World War Z
starring Brad Pitt, Mireille Enos, Daniella Kertesz, James Badge Dale, Ludi Boeken, Fana Mokoena, Elyes Gabel, Sterling Jerins, Abigail Hargrove, Fabrizio Zacharee Guido and David Morse
screenplay by Matthew Michael Carnahan, Drew Goddard and Damon Lindelof
directed by Marc Forster
Based on the novel by Max Brooks, before I rented the DVD I was inclined not to think well of it because I thought the title was stupid. But it turned out really well. World War Z is a spreading zombie virus movie, a plague movie, and medical decimation of the human population movie, an apocalyptic end of civilization movie. “Z” is for zombie. I’m not a zombie fan, but World War Z was good and scary, with fast paced action.
The problem with most people is that they don’t think something can happen until it already has. It’s not stupidity or weakness. It’s just human nature.
Brad Pitt plays Gerry Lane, a former United Nations special investigator who quickly traverses the world in search of the origin of the virus or bacteria that is causing the pandemic. He’s looking for “Patient Zero,” the first reported case in the hope of knowing where the contagion originated will give valuable clues how to fight it. If this were an American movie rather than a British one then Gerry Lane would certainly have been a CIA agent, a Navy Seal, or a Green Beret.
Gerry doesn’t find Patient Zero, but his observations of zombie behavior lead him to prescient conclusions about how they behave and how healthy people can disguise themselves to avoid zombie attention.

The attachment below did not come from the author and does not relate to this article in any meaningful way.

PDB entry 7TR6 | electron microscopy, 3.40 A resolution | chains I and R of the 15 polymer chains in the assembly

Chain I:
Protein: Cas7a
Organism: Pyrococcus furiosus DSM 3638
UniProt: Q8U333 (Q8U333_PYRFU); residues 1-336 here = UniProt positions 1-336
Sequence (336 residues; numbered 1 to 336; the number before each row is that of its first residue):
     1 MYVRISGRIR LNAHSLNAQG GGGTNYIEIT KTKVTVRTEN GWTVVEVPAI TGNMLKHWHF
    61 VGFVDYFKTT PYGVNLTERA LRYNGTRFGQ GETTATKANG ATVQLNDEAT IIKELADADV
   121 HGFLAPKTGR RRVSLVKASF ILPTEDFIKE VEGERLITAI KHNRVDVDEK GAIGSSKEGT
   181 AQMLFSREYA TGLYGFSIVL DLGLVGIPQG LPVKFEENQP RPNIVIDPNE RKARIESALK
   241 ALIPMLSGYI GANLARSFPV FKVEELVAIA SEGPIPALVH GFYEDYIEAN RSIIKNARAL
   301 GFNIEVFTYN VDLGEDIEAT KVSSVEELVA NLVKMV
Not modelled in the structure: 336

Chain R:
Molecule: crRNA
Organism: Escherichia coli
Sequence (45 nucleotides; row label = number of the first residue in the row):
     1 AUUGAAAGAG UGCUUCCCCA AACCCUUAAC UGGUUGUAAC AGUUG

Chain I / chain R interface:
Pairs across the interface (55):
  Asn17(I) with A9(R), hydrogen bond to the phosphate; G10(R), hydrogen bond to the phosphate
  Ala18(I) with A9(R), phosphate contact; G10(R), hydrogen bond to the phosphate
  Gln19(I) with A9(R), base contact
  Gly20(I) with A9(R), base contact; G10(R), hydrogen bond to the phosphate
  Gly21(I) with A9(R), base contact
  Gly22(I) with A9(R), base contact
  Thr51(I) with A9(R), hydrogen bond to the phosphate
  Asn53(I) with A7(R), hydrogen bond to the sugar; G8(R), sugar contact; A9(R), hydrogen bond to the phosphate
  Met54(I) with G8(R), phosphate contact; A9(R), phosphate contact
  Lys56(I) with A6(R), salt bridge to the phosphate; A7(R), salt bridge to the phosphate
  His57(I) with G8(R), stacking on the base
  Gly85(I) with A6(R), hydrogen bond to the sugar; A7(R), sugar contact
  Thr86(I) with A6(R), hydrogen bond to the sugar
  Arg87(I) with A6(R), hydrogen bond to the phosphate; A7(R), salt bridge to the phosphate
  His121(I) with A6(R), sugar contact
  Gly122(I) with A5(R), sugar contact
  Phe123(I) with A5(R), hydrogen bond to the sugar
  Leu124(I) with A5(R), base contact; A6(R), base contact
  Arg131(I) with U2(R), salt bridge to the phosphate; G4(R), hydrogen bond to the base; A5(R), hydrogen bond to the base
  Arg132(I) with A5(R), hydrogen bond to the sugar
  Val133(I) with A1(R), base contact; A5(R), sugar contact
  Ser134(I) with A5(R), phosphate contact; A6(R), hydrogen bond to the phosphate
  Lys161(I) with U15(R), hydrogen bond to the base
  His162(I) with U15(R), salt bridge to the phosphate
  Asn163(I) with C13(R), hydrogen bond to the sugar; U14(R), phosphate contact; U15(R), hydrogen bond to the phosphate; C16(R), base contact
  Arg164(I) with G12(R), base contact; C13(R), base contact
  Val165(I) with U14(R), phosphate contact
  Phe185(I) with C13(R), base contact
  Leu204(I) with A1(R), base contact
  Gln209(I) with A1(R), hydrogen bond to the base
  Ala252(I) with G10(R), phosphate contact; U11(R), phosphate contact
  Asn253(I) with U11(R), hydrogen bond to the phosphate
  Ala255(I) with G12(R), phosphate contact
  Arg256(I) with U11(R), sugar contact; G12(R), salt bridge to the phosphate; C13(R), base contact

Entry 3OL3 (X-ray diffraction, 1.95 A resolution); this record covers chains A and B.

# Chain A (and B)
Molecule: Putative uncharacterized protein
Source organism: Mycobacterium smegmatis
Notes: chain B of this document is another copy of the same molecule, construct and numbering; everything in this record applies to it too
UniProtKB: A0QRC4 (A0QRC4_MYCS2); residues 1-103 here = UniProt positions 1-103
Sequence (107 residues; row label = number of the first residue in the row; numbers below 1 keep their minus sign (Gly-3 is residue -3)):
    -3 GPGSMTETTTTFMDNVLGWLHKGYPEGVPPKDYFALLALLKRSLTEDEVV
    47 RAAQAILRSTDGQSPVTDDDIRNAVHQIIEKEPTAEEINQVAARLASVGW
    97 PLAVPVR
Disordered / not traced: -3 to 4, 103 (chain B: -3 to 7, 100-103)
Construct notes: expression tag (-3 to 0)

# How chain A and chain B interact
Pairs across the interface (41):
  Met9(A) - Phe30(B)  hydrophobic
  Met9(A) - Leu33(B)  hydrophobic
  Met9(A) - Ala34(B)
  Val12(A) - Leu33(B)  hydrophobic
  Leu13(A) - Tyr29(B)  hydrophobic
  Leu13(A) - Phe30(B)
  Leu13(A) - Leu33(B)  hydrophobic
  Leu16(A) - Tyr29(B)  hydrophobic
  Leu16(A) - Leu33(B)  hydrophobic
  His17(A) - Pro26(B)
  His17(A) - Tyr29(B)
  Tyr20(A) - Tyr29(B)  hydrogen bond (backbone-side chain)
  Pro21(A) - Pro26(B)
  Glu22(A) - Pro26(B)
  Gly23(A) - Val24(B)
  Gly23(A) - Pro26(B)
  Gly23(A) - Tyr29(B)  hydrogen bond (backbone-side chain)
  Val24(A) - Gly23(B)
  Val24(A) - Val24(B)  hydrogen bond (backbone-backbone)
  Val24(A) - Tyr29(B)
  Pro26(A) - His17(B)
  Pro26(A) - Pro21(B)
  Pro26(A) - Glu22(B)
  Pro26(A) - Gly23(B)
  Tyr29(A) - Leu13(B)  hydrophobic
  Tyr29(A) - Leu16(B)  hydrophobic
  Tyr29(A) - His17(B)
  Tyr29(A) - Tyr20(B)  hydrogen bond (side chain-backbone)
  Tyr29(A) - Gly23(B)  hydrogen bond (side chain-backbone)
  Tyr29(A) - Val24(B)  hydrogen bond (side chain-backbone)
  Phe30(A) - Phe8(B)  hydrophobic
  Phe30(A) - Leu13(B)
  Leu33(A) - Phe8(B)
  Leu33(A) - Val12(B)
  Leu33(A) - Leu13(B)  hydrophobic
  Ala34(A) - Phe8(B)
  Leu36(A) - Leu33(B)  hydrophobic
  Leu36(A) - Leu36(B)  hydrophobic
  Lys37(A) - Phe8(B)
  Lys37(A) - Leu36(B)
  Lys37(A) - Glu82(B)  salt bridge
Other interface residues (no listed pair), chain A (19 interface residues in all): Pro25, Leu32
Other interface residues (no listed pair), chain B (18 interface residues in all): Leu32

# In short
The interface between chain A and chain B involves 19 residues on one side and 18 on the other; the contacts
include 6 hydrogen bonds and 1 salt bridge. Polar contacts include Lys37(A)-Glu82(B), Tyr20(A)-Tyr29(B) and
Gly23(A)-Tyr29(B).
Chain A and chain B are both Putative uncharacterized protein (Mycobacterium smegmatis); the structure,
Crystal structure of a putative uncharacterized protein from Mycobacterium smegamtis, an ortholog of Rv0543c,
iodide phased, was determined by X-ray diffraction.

Mother Nature is a serial killer. No one’s better.
All of these apocalyptic movies try to describe the total breakdown of society as it slips to oblivion. Malnutrition, dirty water, no gas for the winter or transportation, no bullets to fight. No food. No electricity. No medicines. Governments declare martial law. People turn on each other. Finally there are no people, the great cities are turned to ruins with Nature quickly overgrowing the remains. It’s true, too, that civility and civilization are very thin veneers and its frightening to think how animalistic we can easily become if society breaks apart.
When we hear and think about martial law we usually think of those loser Third World countries. But many of us living Canadians can put ourselves and our country among the list of peoples who have experienced martial law. I remember the October Crisis of 1970 when Prime Minister Pierre Trudeau invoked the War Measures Act (later amended by Prime Minister Brian Mulroney) in response to bombings, kidnappings and finally the murder of Quebec cabinet minister Pierre Laporte by the violent Quebec separatist group the FLQ. The War Measures Act did not affect rural Ontario, where I lived. It mostly affected the cities of Montreal and Ottawa where armed Canadian soldiers patrolled the streets and arrested hundreds without charge, but ….